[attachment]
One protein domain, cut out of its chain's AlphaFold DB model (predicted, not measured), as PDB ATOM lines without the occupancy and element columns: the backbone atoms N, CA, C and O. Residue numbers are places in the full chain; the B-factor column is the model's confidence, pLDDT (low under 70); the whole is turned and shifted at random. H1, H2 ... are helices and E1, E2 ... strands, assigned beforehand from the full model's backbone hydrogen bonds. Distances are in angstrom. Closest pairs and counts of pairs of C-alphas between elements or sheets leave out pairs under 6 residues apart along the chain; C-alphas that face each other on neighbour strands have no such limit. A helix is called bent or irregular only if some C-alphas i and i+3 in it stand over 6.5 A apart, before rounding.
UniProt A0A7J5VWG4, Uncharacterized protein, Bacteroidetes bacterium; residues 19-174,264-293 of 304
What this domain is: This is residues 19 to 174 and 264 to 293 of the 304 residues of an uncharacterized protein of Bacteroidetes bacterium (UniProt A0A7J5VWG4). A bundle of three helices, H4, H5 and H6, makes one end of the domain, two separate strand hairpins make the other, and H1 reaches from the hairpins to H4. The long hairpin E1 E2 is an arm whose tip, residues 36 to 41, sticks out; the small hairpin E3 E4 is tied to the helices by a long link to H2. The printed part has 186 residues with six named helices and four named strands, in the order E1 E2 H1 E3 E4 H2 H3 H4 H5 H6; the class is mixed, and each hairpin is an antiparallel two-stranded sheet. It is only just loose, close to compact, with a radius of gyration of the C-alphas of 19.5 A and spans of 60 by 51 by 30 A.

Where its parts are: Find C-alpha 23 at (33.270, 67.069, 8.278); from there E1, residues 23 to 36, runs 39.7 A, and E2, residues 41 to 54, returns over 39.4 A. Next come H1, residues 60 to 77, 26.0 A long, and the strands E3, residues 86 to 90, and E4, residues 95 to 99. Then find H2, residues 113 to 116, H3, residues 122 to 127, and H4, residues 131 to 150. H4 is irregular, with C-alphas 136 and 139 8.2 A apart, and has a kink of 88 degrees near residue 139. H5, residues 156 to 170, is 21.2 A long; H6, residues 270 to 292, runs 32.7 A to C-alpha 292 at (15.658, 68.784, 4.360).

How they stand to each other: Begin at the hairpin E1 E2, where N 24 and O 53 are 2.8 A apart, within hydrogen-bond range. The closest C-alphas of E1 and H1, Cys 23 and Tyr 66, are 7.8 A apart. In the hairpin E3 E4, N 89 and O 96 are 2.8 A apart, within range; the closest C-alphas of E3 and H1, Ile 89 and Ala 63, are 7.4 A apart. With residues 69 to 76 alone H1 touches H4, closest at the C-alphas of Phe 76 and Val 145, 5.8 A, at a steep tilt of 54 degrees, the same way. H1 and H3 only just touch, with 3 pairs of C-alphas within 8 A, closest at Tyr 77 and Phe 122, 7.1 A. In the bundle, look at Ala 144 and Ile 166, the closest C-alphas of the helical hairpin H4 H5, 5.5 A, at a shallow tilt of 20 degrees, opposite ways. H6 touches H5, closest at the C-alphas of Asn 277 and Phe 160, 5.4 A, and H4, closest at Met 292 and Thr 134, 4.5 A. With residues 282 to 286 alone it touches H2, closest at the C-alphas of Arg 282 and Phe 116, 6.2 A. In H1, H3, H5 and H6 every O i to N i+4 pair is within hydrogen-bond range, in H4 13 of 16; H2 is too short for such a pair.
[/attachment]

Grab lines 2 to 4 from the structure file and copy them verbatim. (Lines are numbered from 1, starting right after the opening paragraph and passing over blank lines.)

What this domain is: This is residues 19 to 174 and 264 to 293 of the 304 residues of an uncharacterized protein of Bacteroidetes bacterium (UniProt A0A7J5VWG4). A bundle of three helices, H4, H5 and H6, makes one end of the domain, two separate strand hairpins make the other, and H1 reaches from the hairpins to H4. The long hairpin E1 E2 is an arm whose tip, residues 36 to 41, sticks out; the small hairpin E3 E4 is tied to the helices by a long link to H2. The printed part has 186 residues with six named helices and four named strands, in the order E1 E2 H1 E3 E4 H2 H3 H4 H5 H6; the class is mixed, and each hairpin is an antiparallel two-stranded sheet. It is only just loose, close to compact, with a radius of gyration of the C-alphas of 19.5 A and spans of 60 by 51 by 30 A.

Where its parts are: Find C-alpha 23 at (33.270, 67.069, 8.278); from there E1, residues 23 to 36, runs 39.7 A, and E2, residues 41 to 54, returns over 39.4 A. Next come H1, residues 60 to 77, 26.0 A long, and the strands E3, residues 86 to 90, and E4, residues 95 to 99. Then find H2, residues 113 to 116, H3, residues 122 to 127, and H4, residues 131 to 150. H4 is irregular, with C-alphas 136 and 139 8.2 A apart, and has a kink of 88 degrees near residue 139. H5, residues 156 to 170, is 21.2 A long; H6, residues 270 to 292, runs 32.7 A to C-alpha 292 at (15.658, 68.784, 4.360).

How they stand to each other: Begin at the hairpin E1 E2, where N 24 and O 53 are 2.8 A apart, within hydrogen-bond range. The closest C-alphas of E1 and H1, Cys 23 and Tyr 66, are 7.8 A apart. In the hairpin E3 E4, N 89 and O 96 are 2.8 A apart, within range; the closest C-alphas of E3 and H1, Ile 89 and Ala 63, are 7.4 A apart. With residues 69 to 76 alone H1 touches H4, closest at the C-alphas of Phe 76 and Val 145, 5.8 A, at a steep tilt of 54 degrees, the same way. H1 and H3 only just touch, with 3 pairs of C-alphas within 8 A, closest at Tyr 77 and Phe 122, 7.1 A. In the bundle, look at Ala 144 and Ile 166, the closest C-alphas of the helical hairpin H4 H5, 5.5 A, at a shallow tilt of 20 degrees, opposite ways. H6 touches H5, closest at the C-alphas of Asn 277 and Phe 160, 5.4 A, and H4, closest at Met 292 and Thr 134, 4.5 A. With residues 282 to 286 alone it touches H2, closest at the C-alphas of Arg 282 and Phe 116, 6.2 A. In H1, H3, H5 and H6 every O i to N i+4 pair is within hydrogen-bond range, in H4 13 of 16; H2 is too short for such a pair.